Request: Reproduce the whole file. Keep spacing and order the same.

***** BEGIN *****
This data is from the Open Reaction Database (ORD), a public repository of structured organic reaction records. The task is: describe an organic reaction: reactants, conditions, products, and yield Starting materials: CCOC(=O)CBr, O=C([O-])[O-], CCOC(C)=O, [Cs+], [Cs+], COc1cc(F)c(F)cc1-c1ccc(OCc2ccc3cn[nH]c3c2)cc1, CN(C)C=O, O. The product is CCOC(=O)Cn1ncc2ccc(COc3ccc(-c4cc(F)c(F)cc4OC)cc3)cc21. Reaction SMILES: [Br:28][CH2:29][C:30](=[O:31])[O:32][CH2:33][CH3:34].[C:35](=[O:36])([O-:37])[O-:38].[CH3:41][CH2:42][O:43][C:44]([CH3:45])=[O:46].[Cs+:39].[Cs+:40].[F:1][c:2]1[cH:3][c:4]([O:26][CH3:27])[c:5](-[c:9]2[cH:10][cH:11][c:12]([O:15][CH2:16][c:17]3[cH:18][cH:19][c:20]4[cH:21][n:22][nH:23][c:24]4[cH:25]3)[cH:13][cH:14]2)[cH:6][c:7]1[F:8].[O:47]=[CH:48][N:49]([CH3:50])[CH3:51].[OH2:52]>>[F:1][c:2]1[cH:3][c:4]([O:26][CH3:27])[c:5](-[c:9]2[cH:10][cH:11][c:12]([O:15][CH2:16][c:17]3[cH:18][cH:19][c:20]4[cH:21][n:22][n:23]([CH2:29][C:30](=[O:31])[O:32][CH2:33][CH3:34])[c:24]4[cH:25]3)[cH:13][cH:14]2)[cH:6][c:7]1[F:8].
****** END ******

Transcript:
This data is from the Open Reaction Database (ORD), a public repository of structured organic reaction records. The task is: describe an organic reaction: reactants, conditions, products, and yield Starting materials: CCOC(=O)CBr, O=C([O-])[O-], CCOC(C)=O, [Cs+], [Cs+], COc1cc(F)c(F)cc1-c1ccc(OCc2ccc3cn[nH]c3c2)cc1, CN(C)C=O, O. The product is CCOC(=O)Cn1ncc2ccc(COc3ccc(-c4cc(F)c(F)cc4OC)cc3)cc21. Reaction SMILES: [Br:28][CH2:29][C:30](=[O:31])[O:32][CH2:33][CH3:34].[C:35](=[O:36])([O-:37])[O-:38].[CH3:41][CH2:42][O:43][C:44]([CH3:45])=[O:46].[Cs+:39].[Cs+:40].[F:1][c:2]1[cH:3][c:4]([O:26][CH3:27])[c:5](-[c:9]2[cH:10][cH:11][c:12]([O:15][CH2:16][c:17]3[cH:18][cH:19][c:20]4[cH:21][n:22][nH:23][c:24]4[cH:25]3)[cH:13][cH:14]2)[cH:6][c:7]1[F:8].[O:47]=[CH:48][N:49]([CH3:50])[CH3:51].[OH2:52]>>[F:1][c:2]1[cH:3][c:4]([O:26][CH3:27])[c:5](-[c:9]2[cH:10][cH:11][c:12]([O:15][CH2:16][c:17]3[cH:18][cH:19][c:20]4[cH:21][n:22][n:23]([CH2:29][C:30](=[O:31])[O:32][CH2:33][CH3:34])[c:24]4[cH:25]3)[cH:13][cH:14]2)[cH:6][c:7]1[F:8].